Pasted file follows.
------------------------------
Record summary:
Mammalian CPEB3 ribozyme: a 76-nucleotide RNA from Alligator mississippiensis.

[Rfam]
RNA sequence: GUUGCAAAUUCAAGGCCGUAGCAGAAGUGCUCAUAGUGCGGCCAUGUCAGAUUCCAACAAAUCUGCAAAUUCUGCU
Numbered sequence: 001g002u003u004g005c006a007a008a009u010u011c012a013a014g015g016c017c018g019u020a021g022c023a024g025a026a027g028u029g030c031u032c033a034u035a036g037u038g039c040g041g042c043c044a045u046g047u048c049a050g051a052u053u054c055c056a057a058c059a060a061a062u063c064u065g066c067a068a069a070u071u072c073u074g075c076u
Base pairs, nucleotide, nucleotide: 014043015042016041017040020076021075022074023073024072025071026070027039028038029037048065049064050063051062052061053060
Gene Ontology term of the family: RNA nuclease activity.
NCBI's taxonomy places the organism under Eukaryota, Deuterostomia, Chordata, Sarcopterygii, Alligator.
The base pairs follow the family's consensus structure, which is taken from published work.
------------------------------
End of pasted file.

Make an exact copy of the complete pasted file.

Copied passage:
Record summary:
Mammalian CPEB3 ribozyme: a 76-nucleotide RNA from Alligator mississippiensis.

[Rfam]
RNA sequence: GUUGCAAAUUCAAGGCCGUAGCAGAAGUGCUCAUAGUGCGGCCAUGUCAGAUUCCAACAAAUCUGCAAAUUCUGCU
Numbered sequence: 001g002u003u004g005c006a007a008a009u010u011c012a013a014g015g016c017c018g019u020a021g022c023a024g025a026a027g028u029g030c031u032c033a034u035a036g037u038g039c040g041g042c043c044a045u046g047u048c049a050g051a052u053u054c055c056a057a058c059a060a061a062u063c064u065g066c067a068a069a070u071u072c073u074g075c076u
Base pairs, nucleotide, nucleotide: 014043015042016041017040020076021075022074023073024072025071026070027039028038029037048065049064050063051062052061053060
Gene Ontology term of the family: RNA nuclease activity.
NCBI's taxonomy places the organism under Eukaryota, Deuterostomia, Chordata, Sarcopterygii, Alligator.
The base pairs follow the family's consensus structure, which is taken from published work.